The project description is the main course of your project. Aside from the rewards and products you offer this is often your one chance to convince fans, followers and potential patrons to open their wallets and contribute to your project. A good project description will include each of the elements below:
The story behind your project idea and why you are excited about doing it. A good narrative will answer these 4 questions that supporters are likely to have. • • • Who are are you? What is your project? A description of the project, why you decided to do this, and what the end result will be Why is your project important? 6
What will the money be used for?
Establishing and demonstrating credibility is extremely important. No one likes to see their money wasted. Potential supporters want to know of all the people who have ideas, maybe ideas similar to yours, why you are the most qualiﬁed to see it through. Here are some ways you can establish credibility. • • • showcase your past work, projects, or awards showcase prototypes or early versions if possible showcase other organizations, bloggers, or individuals talking about your work
Keep things simple and clearly explain what your project is and what the result is going to be. Most people already have short attention spans so if they can't ﬁgure out what you are trying to do most likely they'll move on.
Call to Action
Every pitch should have some call to action. In other words you need to ask people to either purchase your products or pledge your project. Because of the nature of crowdfunding it's a tricky balance on how you can appropriately ask for support. Here are some tips: • • Don't ask for donations - while it might be tempting to ask it's good to remember that you are offering rewards that have real value. Let people know what their support gets them - whether it be a pre-ordering a product, membership to a site, a t-shirt, etc.. let people know what their money gets them in return
Project Video Tips
While it's optional to include a project video we highly recommend making and including a video with your project. Not only does the data show that having a video increases the chance of success, but including a video adds another emotional dimension that written text can't express. Video is also crucial, and not something you should just throw together at the last minute. After all, it’s the ﬁrst media that greets readers. "We took a month to make it," Migicovsky says. It’s a vehicle not only to introduce your product but your team--an authentic look at what you’re building and why. "We ﬁlmed it ourselves because we couldn’t afford anyone to do the video," Migicovsky says - From the people behind the Pebble E-Ink Watch Kickstarter project raised over $10 Million.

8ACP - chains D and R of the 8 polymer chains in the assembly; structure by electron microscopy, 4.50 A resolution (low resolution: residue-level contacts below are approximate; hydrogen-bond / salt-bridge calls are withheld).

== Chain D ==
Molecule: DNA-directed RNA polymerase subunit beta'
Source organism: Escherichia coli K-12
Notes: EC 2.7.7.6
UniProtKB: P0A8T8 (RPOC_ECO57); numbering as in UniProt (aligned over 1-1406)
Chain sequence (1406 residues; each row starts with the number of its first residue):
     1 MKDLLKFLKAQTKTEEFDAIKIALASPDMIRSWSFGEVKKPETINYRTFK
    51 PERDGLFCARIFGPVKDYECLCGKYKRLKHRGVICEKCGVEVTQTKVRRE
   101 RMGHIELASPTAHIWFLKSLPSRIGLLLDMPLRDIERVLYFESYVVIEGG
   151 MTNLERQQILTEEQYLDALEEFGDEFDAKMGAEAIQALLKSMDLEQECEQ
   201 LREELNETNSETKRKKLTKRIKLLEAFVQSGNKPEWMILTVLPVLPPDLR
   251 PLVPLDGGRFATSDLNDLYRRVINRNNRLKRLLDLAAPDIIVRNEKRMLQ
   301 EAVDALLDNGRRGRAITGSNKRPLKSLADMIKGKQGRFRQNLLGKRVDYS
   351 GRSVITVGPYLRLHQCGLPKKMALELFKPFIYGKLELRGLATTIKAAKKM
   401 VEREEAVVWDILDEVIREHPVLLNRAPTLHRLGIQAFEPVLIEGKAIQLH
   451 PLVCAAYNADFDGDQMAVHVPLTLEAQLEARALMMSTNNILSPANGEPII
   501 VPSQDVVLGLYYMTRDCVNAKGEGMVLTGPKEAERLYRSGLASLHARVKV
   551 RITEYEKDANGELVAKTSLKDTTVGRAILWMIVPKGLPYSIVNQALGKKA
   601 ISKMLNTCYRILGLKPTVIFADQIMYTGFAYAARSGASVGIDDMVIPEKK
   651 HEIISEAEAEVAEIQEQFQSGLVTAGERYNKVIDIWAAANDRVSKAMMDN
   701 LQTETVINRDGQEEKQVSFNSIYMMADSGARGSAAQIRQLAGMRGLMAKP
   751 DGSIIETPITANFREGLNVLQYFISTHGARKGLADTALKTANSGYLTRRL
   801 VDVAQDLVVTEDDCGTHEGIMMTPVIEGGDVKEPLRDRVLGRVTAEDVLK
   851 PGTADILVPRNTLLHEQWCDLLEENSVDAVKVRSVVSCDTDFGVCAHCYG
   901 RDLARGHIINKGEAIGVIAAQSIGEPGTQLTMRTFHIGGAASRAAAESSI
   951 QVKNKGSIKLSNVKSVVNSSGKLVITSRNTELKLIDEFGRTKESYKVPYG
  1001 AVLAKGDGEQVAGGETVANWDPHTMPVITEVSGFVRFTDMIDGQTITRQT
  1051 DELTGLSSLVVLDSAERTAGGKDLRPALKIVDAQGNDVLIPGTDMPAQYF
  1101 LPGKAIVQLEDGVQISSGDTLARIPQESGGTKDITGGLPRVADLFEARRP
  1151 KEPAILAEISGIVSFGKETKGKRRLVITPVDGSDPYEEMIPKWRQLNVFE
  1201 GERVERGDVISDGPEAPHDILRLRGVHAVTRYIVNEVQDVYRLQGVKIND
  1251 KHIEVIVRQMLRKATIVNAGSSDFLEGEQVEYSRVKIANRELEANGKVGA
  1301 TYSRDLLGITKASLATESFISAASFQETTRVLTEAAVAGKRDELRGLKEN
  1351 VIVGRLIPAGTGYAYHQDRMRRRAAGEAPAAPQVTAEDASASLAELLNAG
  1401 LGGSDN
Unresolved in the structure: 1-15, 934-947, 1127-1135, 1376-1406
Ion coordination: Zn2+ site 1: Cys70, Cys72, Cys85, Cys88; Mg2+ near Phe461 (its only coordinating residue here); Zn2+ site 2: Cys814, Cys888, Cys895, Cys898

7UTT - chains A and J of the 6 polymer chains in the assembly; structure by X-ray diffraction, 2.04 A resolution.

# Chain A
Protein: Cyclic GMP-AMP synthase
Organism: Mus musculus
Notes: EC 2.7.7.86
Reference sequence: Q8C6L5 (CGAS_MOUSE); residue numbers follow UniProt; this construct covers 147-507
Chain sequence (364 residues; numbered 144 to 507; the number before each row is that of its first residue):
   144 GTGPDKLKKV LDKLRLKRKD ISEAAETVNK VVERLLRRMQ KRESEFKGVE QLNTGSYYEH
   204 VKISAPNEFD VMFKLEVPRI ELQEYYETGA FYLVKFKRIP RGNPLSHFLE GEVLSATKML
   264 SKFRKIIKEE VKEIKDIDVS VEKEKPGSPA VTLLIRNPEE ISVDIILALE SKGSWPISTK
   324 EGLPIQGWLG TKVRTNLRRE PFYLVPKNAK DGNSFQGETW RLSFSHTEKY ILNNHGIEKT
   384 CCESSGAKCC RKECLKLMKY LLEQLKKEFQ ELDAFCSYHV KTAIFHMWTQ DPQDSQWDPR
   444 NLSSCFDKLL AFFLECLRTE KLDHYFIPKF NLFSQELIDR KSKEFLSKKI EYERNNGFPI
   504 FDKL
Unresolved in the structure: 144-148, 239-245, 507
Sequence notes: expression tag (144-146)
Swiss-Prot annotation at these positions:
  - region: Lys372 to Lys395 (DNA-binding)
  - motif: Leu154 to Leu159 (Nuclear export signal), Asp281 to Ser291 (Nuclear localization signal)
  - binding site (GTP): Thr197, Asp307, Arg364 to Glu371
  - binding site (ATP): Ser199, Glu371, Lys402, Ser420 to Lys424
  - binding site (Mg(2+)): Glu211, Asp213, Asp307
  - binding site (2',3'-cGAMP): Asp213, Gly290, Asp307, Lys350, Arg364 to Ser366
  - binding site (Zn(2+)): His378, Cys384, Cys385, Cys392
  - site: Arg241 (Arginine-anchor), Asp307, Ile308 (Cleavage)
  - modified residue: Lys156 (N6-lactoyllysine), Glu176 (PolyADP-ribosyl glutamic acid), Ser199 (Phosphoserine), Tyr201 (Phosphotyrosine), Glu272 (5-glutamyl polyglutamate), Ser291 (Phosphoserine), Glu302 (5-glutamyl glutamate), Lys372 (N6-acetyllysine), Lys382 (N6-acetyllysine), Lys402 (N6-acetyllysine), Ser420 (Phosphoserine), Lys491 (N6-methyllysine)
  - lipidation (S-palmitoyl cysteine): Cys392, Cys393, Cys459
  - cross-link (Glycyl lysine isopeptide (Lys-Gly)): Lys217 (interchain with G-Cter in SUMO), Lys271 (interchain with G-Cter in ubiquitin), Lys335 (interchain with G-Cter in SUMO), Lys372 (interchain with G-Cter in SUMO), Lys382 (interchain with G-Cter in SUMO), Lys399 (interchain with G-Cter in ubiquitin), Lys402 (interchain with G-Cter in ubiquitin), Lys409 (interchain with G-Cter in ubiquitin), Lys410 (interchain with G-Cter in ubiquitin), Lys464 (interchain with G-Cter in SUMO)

Tips for Your Project Video
• • • • Make sure to have good audio Cover the same parts that are covered in the project description (ie narrative, credibility, clarity, and call to action) Be creative in expressing your project Keep it brief - most people don't have a lot of patience so don't give them an easy reason to stop watching your video (no more than 5 minutes... 3 minutes ideal)
Video Tips from Mashable
• • • • • • Tell us who you are. Tell us the story behind your project. Where’d you get the idea? What stage is it at now? How are you feeling about it? Come out and ask for people’s support, explaining why you need it and what you’ll do with their money. Talk about how awesome your rewards are, using any images you can. Explain that if you don’t reach your goal, you’ll get nothing, and everyone will be sad. Thank everyone!
Examples of Good Crowdfunding Videos
Save Blue Like Jazz
In the video to save the movie Blue Like Jazz, Zack and Jonathan do a great job of explaining all the events leading to their campaign. They answer all the important questions and rally the fans to make the movie happen.
Just one look at this video, and you can tell how much he loves his idea and how much work went into creating it. He has a prototype that he has been working on for over a year. You can see he just needs a little help to bring it to life. You can’t help but cheer for him as he has clearly spent a long time on this project.
The video for The Manual, a magazine about design, is a perfect example of a clear pitch. It is short and to the point. You understand what the project is and what the end result will be.
The Night Parade of One Hundred Demons
This simple webcam pitch NAILS it. I was blown away by this guy’s pitch and ended up backing him. He shows passion and excitement for his project. My favorite part? The Ask: “I’m asking for your patronage to help me make this book.” He didn’t ask for donations or support. He asked for your patronage, perfect! Just look at how much money he raised.
Kickstarter’s advice on Creating Rewards
• • • • Copies of the thing: the album, the DVD, a print from the show. These items should be priced what they would cost in a retail environment. Creative collaborations: a backer appears as a hero in the comic, everyone gets painted into the mural, two backers do the handclaps for track 3. Creative experiences: a visit to the set, a phone call from the author, dinner with the cast, a concert in your backyard. Creative mementos: Polaroids sent from location, thanks in the credits, meaningful tokens that tell a story.